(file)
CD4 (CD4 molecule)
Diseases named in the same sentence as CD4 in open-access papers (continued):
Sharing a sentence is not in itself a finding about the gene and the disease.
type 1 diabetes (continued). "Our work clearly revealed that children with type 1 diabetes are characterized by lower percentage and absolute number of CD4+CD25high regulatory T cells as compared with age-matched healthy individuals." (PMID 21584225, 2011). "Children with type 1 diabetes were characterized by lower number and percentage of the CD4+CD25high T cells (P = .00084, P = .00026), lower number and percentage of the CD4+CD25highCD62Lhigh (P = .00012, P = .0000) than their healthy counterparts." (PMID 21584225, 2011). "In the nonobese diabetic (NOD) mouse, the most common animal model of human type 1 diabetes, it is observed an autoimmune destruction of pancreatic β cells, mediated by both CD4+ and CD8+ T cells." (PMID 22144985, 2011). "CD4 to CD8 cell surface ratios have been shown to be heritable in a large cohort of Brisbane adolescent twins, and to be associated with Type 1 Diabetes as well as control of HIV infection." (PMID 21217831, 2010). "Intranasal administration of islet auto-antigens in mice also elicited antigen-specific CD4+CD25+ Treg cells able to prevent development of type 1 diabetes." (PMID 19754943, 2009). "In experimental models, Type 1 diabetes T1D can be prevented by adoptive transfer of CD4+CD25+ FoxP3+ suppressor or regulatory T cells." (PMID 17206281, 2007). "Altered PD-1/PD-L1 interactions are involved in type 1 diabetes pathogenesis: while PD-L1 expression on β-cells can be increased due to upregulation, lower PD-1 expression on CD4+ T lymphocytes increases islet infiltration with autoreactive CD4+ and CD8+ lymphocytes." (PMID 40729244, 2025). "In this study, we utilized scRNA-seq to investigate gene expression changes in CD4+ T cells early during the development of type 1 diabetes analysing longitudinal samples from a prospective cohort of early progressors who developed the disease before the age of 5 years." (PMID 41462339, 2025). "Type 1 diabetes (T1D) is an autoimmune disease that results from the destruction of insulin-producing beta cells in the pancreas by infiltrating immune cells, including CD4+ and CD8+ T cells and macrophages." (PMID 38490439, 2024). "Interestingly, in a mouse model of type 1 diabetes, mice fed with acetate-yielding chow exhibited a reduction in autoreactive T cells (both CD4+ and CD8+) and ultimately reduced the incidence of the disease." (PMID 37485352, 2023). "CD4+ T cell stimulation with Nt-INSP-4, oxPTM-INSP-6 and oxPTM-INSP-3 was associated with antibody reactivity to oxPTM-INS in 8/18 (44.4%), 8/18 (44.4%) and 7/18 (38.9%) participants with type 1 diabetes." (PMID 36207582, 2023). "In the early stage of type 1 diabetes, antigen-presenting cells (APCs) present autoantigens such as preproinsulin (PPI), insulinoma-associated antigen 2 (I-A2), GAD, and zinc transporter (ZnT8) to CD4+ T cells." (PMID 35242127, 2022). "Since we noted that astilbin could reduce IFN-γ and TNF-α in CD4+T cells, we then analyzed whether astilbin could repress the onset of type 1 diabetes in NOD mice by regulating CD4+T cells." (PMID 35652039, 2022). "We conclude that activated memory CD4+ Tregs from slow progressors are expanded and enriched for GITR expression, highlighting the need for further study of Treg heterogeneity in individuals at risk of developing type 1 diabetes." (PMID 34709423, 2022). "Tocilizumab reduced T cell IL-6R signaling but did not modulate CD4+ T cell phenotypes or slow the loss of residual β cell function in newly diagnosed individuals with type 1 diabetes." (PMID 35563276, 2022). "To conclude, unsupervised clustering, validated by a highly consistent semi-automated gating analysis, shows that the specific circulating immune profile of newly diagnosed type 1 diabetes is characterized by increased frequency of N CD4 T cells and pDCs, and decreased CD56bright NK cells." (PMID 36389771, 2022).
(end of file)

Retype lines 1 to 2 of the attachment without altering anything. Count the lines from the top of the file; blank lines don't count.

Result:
CD4 (CD4 molecule)
Diseases named in the same sentence as CD4 in open-access papers (continued):